Track- The Fear scoots around a prepped outdoor track very well, with the exception of not enough rear side-bite. We cranked 2 degrees of negative camber in the rear and the Fear felt much easier to drive.
Sand- The Glamis is a very scale looking buggy to what the masses run on the actual Glamis sand dunes every weekend. The stock rear tires on the Fear work well pretty much everywhere except for sand. In sand they just dig holes and don’t give much forward propulsion. We installed Vaterra paddle tires and the Fear instantly became a pretty gnarly sand machine. If you play in the sand a lot, a Glamis Fear with paddles will put a huge smile on your mug.
General off-road- The Fear is loads of fun in general off-road bashing conditions. The suspension soaks up the nasty stuff, there is enough power on tap to make big gaps, and the Fear rarely breaks.
Tires: Very, very nice. The closed cell foam inserts were firm and worked well. The front ribs are molded out of a fairly soft rubber and grip pretty much everywhere. The rears offer excellent grip on dirt, grass, and pavement, yet they don’t wear too quickly.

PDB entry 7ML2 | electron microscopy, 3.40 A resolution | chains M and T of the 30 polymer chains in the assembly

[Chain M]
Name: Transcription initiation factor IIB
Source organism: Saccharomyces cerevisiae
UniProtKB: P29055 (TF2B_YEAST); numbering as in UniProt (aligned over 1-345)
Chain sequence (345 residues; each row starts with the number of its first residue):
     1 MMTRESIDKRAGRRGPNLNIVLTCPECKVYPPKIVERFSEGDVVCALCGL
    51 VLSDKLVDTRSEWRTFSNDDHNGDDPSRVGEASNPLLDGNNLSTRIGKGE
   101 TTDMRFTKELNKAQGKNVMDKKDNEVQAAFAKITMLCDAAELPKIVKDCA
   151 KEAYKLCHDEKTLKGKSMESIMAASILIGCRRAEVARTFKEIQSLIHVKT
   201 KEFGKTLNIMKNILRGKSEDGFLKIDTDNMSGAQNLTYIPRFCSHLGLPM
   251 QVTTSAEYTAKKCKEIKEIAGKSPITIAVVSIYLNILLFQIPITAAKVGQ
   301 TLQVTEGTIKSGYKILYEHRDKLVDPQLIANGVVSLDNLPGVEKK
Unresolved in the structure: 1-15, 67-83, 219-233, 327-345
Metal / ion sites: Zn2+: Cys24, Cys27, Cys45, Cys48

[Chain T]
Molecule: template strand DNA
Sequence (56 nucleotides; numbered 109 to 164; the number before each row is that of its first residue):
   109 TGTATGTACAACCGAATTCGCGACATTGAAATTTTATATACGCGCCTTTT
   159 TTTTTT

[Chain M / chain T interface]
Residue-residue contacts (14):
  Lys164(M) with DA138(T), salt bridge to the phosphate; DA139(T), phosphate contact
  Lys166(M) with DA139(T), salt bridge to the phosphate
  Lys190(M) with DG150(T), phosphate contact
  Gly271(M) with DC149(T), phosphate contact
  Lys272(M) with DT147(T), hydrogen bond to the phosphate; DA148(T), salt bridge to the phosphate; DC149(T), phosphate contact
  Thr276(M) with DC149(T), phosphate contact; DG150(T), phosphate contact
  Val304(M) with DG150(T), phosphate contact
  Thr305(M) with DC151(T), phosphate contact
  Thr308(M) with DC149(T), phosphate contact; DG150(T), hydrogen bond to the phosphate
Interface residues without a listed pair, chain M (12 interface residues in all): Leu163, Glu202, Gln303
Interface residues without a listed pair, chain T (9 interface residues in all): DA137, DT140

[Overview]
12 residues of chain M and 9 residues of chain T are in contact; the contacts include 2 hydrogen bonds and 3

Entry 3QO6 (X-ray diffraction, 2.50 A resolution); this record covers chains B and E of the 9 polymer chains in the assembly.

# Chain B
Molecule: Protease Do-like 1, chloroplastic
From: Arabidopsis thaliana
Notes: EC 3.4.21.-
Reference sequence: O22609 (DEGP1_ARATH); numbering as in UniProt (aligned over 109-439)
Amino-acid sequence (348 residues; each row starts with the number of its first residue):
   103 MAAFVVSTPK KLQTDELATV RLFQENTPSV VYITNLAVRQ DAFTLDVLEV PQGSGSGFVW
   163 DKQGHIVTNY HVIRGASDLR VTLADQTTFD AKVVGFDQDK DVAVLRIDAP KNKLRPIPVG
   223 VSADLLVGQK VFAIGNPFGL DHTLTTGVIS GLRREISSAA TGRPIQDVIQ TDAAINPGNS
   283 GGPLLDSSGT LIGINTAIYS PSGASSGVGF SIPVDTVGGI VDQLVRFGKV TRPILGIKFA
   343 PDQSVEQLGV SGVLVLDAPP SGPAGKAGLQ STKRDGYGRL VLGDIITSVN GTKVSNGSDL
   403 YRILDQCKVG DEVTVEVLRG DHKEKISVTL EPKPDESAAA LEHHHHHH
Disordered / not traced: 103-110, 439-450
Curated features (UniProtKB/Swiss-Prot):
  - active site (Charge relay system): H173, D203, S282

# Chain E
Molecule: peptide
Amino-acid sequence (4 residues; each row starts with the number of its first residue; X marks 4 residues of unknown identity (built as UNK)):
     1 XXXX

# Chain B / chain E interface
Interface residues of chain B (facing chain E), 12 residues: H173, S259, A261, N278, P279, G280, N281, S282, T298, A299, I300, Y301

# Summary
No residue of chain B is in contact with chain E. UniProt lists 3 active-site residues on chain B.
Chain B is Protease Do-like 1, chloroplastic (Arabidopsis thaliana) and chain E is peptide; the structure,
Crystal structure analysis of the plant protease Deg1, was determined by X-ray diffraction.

Power: Our Fear had more power than the Uno we tested a few months ago. We tracked that down to our Fear coming with a significantly better battery. To dive into what the power system of the Fear felt like- it had a snappy bottom end, not overwhelming, but solid for a brushless power system. The mid-range had plenty of solid power, and the top end pulled hard to a 36 mph top end. The stock power system won’t “WOW” you if you are used to 6S Castle Monster power, but compared to similar vehicles it felt plenty healthy. If you are a noob, it will feel crazy fast. Overall, solid power, enough for an experienced hobbyist, and crazy power for a noob.
Radio: The included 2.4 GHz Spektrum DX2L has a nice feel and worked glitch free for us. Range seemed improved over previous Spektrum models and the ergonomics felt decent to a wide variety of hands. While I didn’t like the brake portion of the trigger (too tight for me), we had other testers that thought it felt fine.